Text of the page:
Anyone who knows anything about Blackjack will have heard, at least in passing, about the MIT Blackjack Team. The team was a group of students and ex-students from the Massachusetts Institute of Technology (MIT), Harvard Business School, Harvard University, and other leading colleges who used card-counting techniques to beat casinos at blackjack.
They used their methods all over the world over a number of years, earning millions of dollars. And they weren’t doing anything illegal. That is because Blackjack is one of the few games you can beat through skill rather than luck.
Casinos have of course altered their rules over the years to counteract the most popular card-counting techniques.
MIT first took a serious interest in blackjack when they created a course called ‘How To Gamble If You Must’. It was attended by students who already had quite an interest in blackjack. Following the course, the group was excited about what they learned and decided to take a trip to Atlantic City in the spring of 1979.
Two of the group went their separate ways following graduation. They teamed up with a professional blackjack player and went to Atlantic City following a ruling that made it illegal for the casinos there to bar card counters.
MIT Blackjack Team – The True Story
Other students were recruited to the playing team following another course at MIT. Then in 1980, J.P. Massar met Bill Kaplan, a Harvard graduate who had run his own successful blackjack team in Las Vegas for the three years prior.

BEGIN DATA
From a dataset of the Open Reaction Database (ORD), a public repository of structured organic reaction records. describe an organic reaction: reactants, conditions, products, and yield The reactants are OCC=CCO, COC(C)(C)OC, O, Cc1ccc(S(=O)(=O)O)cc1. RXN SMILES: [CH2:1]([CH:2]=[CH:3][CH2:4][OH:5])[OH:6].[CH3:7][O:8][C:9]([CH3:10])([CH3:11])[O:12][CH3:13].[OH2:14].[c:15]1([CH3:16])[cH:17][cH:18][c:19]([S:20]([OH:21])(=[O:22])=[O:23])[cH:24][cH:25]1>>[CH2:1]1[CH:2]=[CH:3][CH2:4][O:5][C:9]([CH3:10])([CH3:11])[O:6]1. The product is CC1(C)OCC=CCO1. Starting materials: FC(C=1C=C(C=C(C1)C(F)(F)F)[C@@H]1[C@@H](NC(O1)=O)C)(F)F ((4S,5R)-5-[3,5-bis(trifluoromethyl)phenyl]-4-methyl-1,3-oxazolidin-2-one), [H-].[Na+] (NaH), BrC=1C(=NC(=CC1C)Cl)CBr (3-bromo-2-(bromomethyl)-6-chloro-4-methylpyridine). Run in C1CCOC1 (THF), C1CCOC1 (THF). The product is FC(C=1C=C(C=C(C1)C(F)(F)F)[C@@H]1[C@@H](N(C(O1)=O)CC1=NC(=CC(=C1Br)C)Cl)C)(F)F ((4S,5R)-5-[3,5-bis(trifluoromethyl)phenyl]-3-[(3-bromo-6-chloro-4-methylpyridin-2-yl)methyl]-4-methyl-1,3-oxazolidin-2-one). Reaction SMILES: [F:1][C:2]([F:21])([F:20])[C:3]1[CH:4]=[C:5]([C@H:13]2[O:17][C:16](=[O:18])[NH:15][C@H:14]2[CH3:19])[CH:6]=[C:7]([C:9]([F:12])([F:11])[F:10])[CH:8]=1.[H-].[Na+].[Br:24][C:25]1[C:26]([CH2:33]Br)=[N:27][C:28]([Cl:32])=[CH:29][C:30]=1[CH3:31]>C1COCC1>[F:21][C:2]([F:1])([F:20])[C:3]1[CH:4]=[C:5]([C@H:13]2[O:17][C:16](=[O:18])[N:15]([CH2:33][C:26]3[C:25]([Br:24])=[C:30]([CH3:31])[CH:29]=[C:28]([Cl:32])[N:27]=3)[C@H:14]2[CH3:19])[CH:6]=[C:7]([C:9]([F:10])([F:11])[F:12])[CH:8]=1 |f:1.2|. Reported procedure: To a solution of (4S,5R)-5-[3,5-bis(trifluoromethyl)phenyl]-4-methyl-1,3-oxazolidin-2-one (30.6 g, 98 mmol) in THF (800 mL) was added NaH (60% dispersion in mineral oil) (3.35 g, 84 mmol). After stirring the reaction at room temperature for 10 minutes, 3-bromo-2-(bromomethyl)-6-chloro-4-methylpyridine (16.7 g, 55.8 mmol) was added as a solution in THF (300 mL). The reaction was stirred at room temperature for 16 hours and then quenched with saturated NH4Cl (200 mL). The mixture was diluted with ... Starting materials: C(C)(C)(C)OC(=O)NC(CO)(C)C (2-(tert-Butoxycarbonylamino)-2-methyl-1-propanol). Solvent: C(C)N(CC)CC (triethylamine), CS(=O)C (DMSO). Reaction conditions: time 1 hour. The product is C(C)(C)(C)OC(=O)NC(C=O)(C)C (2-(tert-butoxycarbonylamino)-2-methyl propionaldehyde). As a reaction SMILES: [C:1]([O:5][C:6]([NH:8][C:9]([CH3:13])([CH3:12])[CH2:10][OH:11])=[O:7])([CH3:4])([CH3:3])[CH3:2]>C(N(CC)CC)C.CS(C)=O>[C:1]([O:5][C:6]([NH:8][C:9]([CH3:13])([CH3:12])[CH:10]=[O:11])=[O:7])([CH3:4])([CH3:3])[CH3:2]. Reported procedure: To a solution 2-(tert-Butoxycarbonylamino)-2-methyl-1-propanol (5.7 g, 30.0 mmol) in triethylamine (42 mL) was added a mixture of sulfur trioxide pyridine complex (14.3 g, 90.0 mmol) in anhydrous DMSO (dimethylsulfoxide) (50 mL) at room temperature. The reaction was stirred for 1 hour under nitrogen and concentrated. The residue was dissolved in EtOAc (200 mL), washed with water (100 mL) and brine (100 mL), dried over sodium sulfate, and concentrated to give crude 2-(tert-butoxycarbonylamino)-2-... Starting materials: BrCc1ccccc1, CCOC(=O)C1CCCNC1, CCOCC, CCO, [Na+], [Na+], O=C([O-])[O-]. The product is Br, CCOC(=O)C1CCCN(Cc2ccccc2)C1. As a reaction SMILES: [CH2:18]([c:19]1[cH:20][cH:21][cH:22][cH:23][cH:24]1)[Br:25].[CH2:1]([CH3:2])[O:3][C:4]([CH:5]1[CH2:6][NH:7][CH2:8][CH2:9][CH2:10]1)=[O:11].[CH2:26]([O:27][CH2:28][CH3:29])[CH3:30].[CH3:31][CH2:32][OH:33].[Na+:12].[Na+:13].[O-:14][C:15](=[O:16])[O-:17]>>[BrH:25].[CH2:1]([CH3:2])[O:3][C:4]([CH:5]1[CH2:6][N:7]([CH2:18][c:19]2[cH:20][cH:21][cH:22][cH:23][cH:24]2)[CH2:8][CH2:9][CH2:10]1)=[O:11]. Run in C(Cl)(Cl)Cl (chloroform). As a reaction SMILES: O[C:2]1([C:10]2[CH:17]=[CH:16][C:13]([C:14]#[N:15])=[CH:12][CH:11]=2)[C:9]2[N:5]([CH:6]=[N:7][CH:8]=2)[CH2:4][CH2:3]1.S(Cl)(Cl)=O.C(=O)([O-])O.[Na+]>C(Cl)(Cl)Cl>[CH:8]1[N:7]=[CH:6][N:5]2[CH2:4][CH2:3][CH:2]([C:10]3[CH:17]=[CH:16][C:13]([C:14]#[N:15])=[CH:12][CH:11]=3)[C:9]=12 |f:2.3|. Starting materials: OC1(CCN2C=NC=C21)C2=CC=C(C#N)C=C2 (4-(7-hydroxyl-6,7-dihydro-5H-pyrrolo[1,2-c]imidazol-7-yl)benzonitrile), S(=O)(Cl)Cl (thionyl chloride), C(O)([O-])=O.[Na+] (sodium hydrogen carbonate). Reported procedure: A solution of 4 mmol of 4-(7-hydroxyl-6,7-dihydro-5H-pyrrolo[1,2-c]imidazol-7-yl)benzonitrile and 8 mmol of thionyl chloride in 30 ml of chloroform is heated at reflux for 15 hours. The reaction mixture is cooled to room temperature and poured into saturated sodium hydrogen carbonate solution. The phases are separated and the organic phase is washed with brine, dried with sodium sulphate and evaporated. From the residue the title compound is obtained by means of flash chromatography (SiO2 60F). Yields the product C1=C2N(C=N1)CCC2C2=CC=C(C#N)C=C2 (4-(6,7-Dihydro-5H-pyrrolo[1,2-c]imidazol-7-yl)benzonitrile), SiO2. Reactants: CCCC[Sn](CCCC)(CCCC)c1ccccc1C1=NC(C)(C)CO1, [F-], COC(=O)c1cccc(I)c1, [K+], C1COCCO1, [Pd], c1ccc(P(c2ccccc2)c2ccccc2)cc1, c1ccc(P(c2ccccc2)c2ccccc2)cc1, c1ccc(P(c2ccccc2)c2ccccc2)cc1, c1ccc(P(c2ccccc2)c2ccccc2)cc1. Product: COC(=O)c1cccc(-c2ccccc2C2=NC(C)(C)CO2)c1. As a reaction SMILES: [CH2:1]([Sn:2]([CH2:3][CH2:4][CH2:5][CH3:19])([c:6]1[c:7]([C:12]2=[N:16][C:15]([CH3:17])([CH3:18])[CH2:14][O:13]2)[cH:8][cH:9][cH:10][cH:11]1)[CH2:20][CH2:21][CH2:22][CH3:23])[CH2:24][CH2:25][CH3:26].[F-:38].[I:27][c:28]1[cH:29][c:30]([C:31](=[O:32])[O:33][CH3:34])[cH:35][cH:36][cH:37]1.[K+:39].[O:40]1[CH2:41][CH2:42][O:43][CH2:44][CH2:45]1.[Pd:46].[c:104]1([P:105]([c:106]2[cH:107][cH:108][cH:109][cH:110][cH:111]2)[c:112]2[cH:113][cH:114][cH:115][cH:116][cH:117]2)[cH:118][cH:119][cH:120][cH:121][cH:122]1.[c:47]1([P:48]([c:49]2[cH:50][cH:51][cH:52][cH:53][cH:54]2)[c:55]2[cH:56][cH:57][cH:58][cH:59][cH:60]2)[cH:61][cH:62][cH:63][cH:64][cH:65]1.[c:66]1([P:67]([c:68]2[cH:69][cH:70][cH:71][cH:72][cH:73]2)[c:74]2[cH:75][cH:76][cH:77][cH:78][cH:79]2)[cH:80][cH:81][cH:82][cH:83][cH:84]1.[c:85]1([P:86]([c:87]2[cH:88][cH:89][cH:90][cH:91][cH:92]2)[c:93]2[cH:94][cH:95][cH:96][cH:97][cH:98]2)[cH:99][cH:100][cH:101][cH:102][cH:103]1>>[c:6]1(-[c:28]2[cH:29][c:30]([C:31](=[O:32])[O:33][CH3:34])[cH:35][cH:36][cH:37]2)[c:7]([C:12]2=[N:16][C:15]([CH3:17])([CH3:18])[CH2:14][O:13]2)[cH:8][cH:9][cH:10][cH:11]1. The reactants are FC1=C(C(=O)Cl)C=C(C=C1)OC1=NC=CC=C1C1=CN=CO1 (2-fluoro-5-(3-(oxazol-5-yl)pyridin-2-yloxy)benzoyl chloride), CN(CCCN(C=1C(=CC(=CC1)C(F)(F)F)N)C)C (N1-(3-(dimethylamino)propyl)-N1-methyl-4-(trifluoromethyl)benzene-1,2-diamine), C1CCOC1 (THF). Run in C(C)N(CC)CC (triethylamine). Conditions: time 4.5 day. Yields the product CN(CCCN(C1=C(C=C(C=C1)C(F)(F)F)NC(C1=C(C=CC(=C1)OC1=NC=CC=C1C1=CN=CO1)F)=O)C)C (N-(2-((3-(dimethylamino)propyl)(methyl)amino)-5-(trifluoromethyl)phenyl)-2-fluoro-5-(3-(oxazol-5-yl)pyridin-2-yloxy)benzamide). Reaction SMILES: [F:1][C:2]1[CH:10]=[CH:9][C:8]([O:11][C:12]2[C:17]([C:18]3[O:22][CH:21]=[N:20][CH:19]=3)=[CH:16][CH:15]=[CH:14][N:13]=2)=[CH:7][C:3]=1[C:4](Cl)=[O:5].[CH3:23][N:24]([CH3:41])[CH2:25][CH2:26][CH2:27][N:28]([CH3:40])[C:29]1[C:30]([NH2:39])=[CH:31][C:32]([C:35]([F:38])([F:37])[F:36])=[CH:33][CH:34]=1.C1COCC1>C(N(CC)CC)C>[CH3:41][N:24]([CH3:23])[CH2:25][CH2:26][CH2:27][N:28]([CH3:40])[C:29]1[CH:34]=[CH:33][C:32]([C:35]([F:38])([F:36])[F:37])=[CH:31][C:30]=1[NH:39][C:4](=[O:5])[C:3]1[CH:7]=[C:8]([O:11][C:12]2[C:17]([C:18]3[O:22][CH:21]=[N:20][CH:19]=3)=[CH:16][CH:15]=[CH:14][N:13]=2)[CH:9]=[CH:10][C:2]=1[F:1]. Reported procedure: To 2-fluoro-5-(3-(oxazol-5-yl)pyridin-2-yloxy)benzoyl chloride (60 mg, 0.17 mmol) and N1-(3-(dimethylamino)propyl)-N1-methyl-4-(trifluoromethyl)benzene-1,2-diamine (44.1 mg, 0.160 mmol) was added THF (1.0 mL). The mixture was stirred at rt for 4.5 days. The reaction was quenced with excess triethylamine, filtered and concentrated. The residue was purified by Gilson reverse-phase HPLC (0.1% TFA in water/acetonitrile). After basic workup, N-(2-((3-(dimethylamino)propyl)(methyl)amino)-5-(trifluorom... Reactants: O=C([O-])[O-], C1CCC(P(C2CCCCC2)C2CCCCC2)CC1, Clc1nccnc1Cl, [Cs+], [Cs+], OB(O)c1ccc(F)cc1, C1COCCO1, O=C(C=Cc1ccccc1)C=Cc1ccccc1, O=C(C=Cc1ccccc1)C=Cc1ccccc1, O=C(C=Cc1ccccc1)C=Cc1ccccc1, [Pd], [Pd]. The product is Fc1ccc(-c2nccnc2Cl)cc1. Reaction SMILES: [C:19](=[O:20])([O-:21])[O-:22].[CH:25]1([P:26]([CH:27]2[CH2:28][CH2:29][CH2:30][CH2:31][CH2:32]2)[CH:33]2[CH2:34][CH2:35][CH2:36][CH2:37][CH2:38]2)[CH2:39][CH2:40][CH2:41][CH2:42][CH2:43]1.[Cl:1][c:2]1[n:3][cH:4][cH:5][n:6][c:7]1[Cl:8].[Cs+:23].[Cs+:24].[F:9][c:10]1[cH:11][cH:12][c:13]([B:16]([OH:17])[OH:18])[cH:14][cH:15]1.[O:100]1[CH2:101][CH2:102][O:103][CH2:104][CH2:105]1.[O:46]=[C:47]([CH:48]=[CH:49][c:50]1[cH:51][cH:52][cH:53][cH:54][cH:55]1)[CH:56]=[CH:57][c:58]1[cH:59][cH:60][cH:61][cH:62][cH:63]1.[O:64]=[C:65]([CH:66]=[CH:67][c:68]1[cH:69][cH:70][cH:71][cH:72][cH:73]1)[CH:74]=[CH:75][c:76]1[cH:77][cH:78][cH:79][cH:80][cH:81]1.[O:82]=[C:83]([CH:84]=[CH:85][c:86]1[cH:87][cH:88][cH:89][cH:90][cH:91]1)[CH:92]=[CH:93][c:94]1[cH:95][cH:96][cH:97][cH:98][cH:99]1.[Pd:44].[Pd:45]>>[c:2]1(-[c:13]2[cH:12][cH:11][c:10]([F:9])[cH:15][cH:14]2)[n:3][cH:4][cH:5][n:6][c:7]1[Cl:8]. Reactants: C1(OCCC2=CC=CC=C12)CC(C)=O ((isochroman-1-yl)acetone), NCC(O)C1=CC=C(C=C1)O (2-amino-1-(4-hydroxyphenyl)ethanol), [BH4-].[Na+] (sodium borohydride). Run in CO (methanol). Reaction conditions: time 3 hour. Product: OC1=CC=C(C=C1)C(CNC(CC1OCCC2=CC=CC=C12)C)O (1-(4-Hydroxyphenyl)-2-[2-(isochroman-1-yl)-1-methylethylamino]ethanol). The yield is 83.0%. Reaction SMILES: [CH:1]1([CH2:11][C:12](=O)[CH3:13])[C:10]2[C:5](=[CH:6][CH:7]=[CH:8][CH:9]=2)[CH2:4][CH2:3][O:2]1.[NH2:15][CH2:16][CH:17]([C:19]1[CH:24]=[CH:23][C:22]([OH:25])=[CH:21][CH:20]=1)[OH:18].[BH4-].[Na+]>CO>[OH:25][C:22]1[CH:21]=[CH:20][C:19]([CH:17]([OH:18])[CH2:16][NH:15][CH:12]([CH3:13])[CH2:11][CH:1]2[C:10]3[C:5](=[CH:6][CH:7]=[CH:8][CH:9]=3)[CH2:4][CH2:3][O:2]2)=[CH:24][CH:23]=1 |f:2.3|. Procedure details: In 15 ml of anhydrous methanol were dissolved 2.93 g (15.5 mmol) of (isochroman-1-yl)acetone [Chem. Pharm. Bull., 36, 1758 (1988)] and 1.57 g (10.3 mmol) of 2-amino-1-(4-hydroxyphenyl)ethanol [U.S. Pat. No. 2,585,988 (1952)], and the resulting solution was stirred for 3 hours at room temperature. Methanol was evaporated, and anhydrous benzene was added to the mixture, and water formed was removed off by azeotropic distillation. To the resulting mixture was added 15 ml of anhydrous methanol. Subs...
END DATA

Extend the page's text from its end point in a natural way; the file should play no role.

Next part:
Using money gained as Harvard’s outstanding scholar-athlete Kaplan had managed to generate a 35+ fold rate of return in less than nine months of play. Kaplan’s team were by this stage burnt out from playing in Nevada, so they had parted ways to gamble internationally.
Kaplan agreed to go with Massar’s team to Atlantic City to observe and critique their play. Their faults were abundant and Kaplan agreed to back their team dependent on formal management, training, and tracking of play.
The MITs first stake was $89,000 with ten players playing on the bank, including Massar and Kaplan. Within ten weeks they doubled their original stake and profits per hour were $162.50. Those profits were split in proportion to playing hours and computer-simulated win rates and the players earned approx $80 an hour, with investors return in excess of 250%.
Techniques utilised included not just card counting but advanced shuffle and ace tracking techniques. They included Al Francesco’s techniques, as had been published in his teammate Ken Uston’s book Million Dollar Blackjack just prior to the formation of the MIT team, the approach the team predominantly took.
By 1984 notoriety followed Kaplan who could not at this point enter a casino without being followed by security. The team played on for a number of years following Kaplan’s ‘retirement’ until some say exhaustion and weakened management caused them to discontinue.
Others say that the last player was escorted from the table with the words: ‘You can’t play here. You’re too good for us.’
MIT Blackjack Team Movie – 21
It’s fair to say that this is one of the most captivating gambling stories ever. So it was almost inevitable that sooner or later Hollywood would pick this up and make a movie about it. The best selling book ‘Bringing Down the House‘ written by Ben Mezrich provided the perfect story to create the film adaptation ‘21‘.
Now to say ‘21‘ was a hit would be an understatement. Packed with an all-star cast, that included Kevin Spacey, Laurence Fishburne, Kate Bosworth, and Jim Sturgess, it was a huge Box-Office success in 2008 and held the number one film position for the first couple of weeks after release.
Let’s just say, that if you want to learn more about the MIT Blackjack team, you will just love this film – check out a review here.